(Side note: for a fantastic and very detailed review of this printer, check out Priya’s review of the Polaroid Zip on her blog, The London Parchment!)

Fujifilm Instax Share

Pros: Super cute and trendy polaroid frame. Photos print in retro-style color.

Cons: Also expensive due to special polaroid cartridges. Color accuracy is poor (if you aren’t specifically looking for the retro fade effect)

Canon CP910 Selphy

Pros: Most affordable and offers the best color accuracy. Takes a variety of refill sizes (postcard and smaller)

Cons: Not very portable, slow printing time, and must be plugged in to operate.

With all of the above pros and cons in mind, I chose the Canon. I bought in on Amazon, and it arrived a few weeks later.

Unboxing & Setup


Owl Ink | Canon Selphy CP910 Photo Printer Review


The Canon Selphy arrives in a box that includes the printer, power cable, ink cartridge, warranty card, film paper, and instruction booklet.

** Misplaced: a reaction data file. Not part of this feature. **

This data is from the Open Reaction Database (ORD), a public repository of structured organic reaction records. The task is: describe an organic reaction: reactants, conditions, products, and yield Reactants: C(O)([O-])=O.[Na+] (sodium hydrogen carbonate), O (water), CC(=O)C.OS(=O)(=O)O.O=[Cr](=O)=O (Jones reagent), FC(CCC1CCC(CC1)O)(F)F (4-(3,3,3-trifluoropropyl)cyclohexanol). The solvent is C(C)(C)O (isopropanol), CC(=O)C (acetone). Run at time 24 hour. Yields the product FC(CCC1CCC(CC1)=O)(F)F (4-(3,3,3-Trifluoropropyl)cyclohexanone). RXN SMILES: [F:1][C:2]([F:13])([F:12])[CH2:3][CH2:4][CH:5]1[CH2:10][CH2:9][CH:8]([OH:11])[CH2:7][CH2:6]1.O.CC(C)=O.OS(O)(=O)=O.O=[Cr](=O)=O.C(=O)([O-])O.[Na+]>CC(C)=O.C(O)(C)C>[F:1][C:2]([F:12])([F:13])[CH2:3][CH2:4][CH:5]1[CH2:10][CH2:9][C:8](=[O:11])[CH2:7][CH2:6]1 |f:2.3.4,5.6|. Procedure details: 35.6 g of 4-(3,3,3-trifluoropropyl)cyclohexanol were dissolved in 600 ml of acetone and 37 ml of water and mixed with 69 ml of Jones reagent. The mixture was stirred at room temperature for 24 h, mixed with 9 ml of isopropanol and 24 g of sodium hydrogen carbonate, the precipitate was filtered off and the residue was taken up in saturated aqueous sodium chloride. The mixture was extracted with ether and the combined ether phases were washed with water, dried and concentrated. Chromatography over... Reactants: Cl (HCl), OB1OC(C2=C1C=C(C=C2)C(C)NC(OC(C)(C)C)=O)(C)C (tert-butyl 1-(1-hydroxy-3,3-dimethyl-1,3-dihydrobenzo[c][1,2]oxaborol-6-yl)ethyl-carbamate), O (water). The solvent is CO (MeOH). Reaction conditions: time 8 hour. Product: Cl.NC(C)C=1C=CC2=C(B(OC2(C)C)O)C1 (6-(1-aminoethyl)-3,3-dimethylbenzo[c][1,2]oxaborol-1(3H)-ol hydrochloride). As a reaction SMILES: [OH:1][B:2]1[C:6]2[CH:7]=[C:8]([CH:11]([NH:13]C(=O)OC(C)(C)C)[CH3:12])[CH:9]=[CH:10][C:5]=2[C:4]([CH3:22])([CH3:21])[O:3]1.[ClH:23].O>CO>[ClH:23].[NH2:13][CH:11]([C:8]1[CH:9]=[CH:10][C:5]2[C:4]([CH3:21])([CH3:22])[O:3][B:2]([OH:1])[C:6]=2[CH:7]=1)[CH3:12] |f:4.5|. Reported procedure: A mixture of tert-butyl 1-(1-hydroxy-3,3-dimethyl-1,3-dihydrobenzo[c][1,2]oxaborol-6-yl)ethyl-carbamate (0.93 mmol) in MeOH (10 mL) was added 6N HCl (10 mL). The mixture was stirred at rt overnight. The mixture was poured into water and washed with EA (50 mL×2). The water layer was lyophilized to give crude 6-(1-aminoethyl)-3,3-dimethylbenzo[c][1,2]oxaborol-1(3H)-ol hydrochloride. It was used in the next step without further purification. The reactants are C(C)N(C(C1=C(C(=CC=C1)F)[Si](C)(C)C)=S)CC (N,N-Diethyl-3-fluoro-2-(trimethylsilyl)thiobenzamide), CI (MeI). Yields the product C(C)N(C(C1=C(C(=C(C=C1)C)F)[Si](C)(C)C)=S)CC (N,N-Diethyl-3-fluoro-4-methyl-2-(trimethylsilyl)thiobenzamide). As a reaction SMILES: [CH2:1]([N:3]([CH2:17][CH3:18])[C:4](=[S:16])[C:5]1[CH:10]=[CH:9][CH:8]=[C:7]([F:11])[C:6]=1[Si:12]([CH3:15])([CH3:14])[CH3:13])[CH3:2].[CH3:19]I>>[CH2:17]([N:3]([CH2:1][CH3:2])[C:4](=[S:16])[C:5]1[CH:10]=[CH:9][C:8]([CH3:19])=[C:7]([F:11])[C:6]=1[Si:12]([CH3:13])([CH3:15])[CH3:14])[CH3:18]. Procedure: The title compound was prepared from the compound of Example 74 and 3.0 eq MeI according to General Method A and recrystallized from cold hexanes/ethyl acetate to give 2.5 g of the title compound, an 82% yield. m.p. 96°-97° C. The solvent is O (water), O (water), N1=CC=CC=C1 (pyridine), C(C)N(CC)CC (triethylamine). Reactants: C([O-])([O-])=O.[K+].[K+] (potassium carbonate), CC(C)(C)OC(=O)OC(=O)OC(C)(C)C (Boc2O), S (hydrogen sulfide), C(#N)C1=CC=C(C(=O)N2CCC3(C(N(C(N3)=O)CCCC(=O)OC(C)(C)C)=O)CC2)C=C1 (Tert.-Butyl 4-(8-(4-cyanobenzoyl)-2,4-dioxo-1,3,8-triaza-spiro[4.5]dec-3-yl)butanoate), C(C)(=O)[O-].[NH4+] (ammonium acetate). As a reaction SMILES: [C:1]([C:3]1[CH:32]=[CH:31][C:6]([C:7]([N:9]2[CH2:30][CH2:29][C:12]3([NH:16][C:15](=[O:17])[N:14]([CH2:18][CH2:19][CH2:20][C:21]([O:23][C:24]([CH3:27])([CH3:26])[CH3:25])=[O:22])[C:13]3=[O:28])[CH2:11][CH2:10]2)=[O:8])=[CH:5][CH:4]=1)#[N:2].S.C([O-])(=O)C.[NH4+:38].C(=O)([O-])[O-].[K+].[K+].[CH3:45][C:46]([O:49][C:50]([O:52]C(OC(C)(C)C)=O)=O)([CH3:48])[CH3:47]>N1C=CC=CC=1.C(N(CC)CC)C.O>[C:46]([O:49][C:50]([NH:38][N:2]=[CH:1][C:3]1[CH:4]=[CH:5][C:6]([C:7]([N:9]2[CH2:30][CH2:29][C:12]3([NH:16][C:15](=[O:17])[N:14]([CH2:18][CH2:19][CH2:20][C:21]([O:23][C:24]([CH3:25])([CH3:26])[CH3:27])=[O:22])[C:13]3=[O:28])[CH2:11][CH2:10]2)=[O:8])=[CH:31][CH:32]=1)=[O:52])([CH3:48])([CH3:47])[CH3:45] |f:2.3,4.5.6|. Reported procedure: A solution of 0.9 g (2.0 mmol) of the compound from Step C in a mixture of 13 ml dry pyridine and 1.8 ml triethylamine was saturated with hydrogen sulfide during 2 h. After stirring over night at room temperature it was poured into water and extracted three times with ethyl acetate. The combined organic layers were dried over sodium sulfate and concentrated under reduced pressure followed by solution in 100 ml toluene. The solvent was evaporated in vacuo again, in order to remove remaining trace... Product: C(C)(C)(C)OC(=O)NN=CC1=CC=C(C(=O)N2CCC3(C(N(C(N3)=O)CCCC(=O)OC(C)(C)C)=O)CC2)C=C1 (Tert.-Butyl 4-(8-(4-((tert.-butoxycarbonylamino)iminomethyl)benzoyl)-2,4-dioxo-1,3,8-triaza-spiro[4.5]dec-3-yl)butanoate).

Owl Ink | Canon Selphy CP910 Photo Printer Review


Setup is pretty simple — plug the cable in, insert the cartridge, load the film paper, and you’re ready to go! I had it up and running in less than five minutes.

First, plug your printer in. Then, unwrap the cartridge and pop it into the printer body. There is a specific orientation that it goes in, but it’s not hard to figure it out.


Owl Ink | Canon Selphy CP910 Photo Printer Review


Load the paper into the tray. Be careful not to touch the paper, or your photos will have fingerprints! The paper tray snaps securely into the front of the printer.


Owl Ink | Canon Selphy CP910 Photo Printer Review


The paper tray has a lid, which protects the paper from dust when not in use. I keep the lid on most times, but when you are ready to print, flip the top cover where it says “Open” to expose the paper.